We should all give reverence to the two most victorious national sides on the planet when they face each other, even for a friendly. Rubbing their combined nine World Cup titles in everyone else’s faces, Brazil and Italy contested a lively match in Geneva last night.
It was reassuring to see the continuation of Cesare Prandelli’s work with the azzurri still paying off. They dominated Brazil for most of the match and probably deserved to win. The never-aging Andrea Pirlo and the man of the match, (Super) Mario Balotelli, elevated QPR’s keeper Julio Cesar to the best Brazilian on the pitch.
On the other bench, Luiz Felipe Scolari, a.k.a. Big Phil, got yet another reminder that he’s a long way from having a proper team for Brazil 2014, not to mention the looming Confederations Cup at home in June. As usual, however, even when teamwork is missing altogether, Brazil fills the gap with its endless slate of individually talented players. The Italians should know better, but if there is one lesson in football, it is this: don’t underestimate Brazil.
In the 33rd minute, the still-in-the-rough diamond that is Neymar put a precise pass to the left of the box. The ball eventually found Filipe Luis, whose cross reached a cold-blooded Fred. He poked it into Buffon’s net without a bounce to open the scoring for Brazil. Even if Julio Cesar continued to save Brazil left and right, their unjust advantage widened in the 41st minute. A lethal counterattack carried by Neymar from Brazil’s defence all the way across the pitch ended with a sweet pass to serve Oscar in the box. The Chelsea prodigy effortlessly slipped it past Buffon to score Brazil’s second. Read the rest of this entry »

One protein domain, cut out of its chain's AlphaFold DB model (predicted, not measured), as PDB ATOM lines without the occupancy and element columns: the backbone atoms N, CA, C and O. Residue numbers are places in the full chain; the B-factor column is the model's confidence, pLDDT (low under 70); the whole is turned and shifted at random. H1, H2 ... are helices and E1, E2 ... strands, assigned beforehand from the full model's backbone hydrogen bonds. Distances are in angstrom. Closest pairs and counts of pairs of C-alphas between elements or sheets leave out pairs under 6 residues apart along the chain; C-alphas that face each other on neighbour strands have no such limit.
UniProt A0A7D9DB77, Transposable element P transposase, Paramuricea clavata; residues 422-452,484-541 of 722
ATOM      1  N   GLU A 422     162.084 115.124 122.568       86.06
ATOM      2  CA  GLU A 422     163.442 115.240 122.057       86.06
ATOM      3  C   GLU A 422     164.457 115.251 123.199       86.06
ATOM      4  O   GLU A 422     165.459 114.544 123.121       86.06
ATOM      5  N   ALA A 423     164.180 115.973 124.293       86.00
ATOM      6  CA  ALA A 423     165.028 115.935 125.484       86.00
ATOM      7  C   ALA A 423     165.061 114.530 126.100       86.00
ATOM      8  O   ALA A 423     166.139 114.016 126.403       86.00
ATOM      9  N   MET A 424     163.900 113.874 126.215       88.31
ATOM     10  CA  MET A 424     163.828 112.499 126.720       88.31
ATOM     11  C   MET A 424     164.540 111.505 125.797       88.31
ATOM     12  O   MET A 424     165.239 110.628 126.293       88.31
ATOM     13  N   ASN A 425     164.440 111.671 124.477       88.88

Italy should be grateful that Alessio Cerci turned up at all. Addressing reporters at the national team’s Coverciano training base on Monday, the Torino winger said that he was finding his first-ever call-up a little hard to get his head around. “It seems impossible [that I should be here],” he said. “I’ve always been talked about as a ‘kid with potential’. But for various reasons I never kicked on, I never showed my true worth.”